Eco Friendly Car Technologies
Despite the fact that there are fewer resources of vital raw materials than ever, major car manufacturers seem to believe they can cash in on the growing demand and not worry about the consequences. Hybrid manufacturing is not just for the wealthy, it's now commonplace in the entire industry. The wave of new models introduced to the market since 2009 reflects this trend.
The car manufacturing industry is being transformed by new technologies
Hyundai has energized its South Korean market by launching its own hybrid, the Elantra LPI. This hybrid is the first to use an internal combustion engine that uses liquefied petroleum gasoline (LPG) for fuel. In response to the concerns about standard nickel batteries, it has also adopted advanced lithium polymer battery technology.
It is interesting to see that hybrids are becoming more popular among luxury manufacturers. In 2009, Mercedes Benz launched its S400 Blue Hybrid and BMW introduced its Active Hybrid 7. This is a sign that these manufacturers realize they can improve their brands by using new hybrid technology. Hybrid engines can also be fitted to existing models, so they are not only able to develop new models but also to improve their brand.
The launch of the Porsche Cayenne Hybrid late in 2010 is a prime example. This is a powerful counter-attack against the environmental protection lobby by car manufacturers. The 4x4, once a prominent symbol of environmental destruction, suddenly seems less bad with a more fuel-efficient engine. This may have been Ferdinand Porsche's original intention back in 1900. Porsche is playing it safe at first, though they only launched the Touareg in the United States. Volkswagen, not to be outdone, announced the Touareg's launch at the Geneva Motor Show 2010.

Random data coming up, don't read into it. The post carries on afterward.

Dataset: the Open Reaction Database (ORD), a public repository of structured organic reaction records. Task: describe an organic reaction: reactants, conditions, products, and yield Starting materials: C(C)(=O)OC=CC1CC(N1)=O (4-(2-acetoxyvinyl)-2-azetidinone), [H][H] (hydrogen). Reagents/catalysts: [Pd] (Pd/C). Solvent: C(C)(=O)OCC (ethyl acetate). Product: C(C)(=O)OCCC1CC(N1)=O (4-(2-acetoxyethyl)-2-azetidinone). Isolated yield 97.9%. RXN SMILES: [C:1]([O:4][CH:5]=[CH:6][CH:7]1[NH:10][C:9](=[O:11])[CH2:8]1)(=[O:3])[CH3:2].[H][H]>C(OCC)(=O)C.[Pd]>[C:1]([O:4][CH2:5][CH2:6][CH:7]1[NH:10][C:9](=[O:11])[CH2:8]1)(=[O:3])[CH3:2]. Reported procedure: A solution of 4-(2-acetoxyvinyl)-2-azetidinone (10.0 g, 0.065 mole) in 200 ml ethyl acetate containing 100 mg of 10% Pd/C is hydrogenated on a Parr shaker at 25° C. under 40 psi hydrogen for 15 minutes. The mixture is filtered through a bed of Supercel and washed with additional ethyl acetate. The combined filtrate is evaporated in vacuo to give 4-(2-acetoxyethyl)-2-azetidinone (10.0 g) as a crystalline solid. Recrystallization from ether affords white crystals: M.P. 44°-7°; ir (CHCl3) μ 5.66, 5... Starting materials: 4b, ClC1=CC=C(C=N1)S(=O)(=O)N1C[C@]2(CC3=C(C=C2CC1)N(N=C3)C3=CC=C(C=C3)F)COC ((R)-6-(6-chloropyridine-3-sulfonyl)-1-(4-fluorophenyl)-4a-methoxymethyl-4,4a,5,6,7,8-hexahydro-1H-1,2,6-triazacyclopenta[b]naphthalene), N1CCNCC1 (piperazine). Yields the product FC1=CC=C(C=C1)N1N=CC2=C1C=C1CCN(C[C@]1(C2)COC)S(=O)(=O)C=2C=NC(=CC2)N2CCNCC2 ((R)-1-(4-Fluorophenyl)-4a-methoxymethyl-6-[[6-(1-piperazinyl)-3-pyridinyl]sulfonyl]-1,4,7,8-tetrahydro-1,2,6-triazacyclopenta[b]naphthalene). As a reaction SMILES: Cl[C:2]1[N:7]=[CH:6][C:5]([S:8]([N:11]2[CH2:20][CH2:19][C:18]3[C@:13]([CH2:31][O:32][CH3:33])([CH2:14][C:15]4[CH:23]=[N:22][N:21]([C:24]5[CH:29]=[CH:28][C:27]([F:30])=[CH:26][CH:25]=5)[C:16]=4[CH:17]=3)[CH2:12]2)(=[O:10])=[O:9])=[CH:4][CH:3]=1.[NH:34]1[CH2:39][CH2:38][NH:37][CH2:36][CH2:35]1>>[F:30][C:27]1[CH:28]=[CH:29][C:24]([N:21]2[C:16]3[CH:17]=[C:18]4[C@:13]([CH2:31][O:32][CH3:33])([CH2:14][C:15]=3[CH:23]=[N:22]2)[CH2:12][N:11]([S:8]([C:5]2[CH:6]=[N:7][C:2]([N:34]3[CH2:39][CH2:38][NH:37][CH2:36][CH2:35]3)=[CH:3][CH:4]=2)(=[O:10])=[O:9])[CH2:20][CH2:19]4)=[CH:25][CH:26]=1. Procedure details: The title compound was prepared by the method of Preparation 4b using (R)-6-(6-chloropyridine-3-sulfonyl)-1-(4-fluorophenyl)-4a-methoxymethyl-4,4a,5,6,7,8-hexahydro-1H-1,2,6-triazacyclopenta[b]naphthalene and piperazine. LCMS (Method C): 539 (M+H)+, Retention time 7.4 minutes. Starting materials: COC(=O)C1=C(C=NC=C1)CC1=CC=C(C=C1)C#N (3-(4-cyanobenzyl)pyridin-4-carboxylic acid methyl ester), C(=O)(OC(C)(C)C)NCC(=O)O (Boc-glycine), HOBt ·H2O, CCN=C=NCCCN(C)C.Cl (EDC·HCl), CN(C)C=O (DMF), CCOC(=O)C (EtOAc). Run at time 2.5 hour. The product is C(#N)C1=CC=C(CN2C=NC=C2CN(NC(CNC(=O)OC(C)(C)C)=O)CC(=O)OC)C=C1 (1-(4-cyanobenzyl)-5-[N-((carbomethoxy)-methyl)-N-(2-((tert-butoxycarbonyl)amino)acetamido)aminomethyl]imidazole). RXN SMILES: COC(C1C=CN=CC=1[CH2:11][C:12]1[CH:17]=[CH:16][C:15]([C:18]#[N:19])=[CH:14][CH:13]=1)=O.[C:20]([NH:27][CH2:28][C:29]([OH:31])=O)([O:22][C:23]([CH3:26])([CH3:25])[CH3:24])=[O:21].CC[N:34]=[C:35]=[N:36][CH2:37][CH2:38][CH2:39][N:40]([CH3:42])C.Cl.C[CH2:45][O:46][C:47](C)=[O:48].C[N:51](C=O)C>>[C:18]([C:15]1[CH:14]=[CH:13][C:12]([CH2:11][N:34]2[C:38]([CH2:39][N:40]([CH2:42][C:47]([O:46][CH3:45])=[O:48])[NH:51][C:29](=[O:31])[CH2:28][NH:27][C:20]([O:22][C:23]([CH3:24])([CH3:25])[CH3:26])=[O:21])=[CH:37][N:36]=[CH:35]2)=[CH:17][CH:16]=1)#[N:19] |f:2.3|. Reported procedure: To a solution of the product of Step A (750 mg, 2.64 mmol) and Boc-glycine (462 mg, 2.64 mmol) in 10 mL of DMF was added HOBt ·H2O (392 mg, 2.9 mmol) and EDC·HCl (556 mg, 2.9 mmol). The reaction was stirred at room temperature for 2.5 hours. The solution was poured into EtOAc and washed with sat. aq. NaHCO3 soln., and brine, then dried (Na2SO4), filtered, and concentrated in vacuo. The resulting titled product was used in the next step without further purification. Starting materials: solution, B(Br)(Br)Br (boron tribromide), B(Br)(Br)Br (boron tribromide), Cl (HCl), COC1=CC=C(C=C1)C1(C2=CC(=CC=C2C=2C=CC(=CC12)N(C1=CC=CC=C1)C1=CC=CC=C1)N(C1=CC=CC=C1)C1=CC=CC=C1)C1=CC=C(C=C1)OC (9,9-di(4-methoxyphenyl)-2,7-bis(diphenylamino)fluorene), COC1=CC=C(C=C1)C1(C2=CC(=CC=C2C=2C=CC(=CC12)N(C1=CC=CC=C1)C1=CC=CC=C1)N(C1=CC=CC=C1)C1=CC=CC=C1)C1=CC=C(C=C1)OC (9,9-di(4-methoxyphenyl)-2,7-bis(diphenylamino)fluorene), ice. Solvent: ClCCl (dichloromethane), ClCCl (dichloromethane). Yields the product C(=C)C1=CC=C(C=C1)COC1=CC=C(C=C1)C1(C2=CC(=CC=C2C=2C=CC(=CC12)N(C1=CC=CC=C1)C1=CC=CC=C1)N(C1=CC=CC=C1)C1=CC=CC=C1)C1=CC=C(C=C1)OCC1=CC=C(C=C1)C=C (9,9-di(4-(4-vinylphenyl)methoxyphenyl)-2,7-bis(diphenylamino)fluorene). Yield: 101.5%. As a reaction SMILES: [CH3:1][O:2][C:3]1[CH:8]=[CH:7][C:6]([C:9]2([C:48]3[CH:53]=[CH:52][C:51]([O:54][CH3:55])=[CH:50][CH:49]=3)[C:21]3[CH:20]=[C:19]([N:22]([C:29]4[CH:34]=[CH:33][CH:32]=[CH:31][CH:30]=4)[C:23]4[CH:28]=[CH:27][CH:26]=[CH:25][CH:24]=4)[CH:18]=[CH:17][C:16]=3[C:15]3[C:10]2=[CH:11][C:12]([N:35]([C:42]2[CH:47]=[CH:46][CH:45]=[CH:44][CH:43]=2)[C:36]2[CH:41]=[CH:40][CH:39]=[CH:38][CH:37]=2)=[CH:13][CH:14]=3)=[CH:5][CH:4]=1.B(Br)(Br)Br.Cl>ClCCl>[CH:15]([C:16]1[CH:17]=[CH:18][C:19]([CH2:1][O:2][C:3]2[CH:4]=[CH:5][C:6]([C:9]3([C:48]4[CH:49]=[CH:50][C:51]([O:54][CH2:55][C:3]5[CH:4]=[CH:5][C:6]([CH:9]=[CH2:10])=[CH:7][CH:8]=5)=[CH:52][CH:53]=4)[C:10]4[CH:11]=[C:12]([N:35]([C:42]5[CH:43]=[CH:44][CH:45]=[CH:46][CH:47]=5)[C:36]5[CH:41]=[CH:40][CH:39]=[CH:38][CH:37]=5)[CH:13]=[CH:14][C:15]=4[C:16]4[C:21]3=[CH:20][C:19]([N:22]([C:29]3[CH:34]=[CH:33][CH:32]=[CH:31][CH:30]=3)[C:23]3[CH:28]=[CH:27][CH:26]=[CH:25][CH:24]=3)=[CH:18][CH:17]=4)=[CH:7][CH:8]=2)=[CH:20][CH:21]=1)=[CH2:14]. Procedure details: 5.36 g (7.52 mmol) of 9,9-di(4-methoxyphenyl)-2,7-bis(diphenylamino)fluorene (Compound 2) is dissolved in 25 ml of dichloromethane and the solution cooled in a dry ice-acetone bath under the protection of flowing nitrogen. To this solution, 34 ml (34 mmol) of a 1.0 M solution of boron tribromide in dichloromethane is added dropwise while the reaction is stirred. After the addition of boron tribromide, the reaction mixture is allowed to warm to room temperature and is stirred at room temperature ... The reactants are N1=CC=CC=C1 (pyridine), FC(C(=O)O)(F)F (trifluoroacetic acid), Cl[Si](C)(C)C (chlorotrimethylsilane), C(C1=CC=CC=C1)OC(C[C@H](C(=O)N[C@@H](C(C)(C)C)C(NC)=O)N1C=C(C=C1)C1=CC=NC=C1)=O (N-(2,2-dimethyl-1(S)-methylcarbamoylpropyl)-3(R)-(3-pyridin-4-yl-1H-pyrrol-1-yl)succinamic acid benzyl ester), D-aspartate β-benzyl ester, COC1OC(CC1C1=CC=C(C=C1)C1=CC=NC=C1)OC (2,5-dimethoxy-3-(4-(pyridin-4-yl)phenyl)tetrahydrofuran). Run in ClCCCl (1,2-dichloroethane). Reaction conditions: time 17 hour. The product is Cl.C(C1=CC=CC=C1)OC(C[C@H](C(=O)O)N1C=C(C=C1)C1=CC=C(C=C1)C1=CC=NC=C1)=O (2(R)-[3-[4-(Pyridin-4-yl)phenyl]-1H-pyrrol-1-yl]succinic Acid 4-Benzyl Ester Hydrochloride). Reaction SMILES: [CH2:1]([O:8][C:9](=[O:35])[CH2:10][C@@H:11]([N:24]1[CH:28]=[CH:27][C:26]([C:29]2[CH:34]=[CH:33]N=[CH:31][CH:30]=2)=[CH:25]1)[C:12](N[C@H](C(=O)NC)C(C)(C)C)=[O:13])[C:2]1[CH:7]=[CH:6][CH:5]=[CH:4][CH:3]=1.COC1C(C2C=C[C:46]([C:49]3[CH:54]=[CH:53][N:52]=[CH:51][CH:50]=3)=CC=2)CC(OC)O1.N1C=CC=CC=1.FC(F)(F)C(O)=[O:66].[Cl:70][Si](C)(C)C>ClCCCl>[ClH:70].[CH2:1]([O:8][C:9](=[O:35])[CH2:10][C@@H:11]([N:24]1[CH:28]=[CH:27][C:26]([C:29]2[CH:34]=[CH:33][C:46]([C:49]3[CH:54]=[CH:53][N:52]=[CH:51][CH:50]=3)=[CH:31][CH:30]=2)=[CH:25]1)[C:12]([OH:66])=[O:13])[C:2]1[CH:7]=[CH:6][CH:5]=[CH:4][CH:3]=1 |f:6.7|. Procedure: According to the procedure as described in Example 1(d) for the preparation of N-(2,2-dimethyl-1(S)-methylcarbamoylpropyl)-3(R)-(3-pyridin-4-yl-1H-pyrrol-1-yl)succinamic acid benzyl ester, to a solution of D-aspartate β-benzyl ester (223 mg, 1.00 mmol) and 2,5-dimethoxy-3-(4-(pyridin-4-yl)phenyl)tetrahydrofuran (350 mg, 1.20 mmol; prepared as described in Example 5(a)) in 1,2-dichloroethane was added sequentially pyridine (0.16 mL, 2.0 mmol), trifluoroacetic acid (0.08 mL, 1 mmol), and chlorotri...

After launching the Auris Hybrid in May 2010, Toyota isn't content to rest on its laurels. It was also the first European mass-produced hybrid car. This is significant because the starting price is $800 less than the Toyota Prius, which is the pinnacle of hybrid cars. These technologies have seen a decrease in cost as a result of the competition to develop hybrids. Peugeot has also joined the race to develop a hybrid diesel-electric vehicle, the 3008Hybrid. It delivers a remarkable 62 miles per gallon and shows how technology is improving.
The latest car technologies are more efficient and use less fuel.
Regenerative braking technology has helped reduce fuel consumption since 2007. Regenerative braking technology allows energy lost in braking to be captured and stored for electrical accessories like air conditioning. Regenerative braking converts a vehicle's kinetic energy to battery-replenishing power. Normally, heat energy is lost during vehicle braking. Hybrids can also be made more efficient by using their internal combustion engine to produce electricity. An electrical generator is spun to charge batteries and power the electric drive motors.
Hybrids allow the engine to be stopped while it is idling in traffic and then restarted when necessary. This facility is being promoted by manufacturers. Hybrids are a great benefit for pedestrians and cyclists, as they offer cleaner air. This is in contrast to the perception of hybrids being more advantageous for urban driving.
Are green cars gaining ground? While we will be able to see the future, the fact is that most hybrids still use gasoline engines in conjunction with their electric components. This is likely to continue for the foreseeable future. The next challenge for the hybrid car industry is to create hybrids that do not rely on fossil fuels, but instead use bio-fuels, hydrogen, or go completely electric. This will help to prove their green credentials.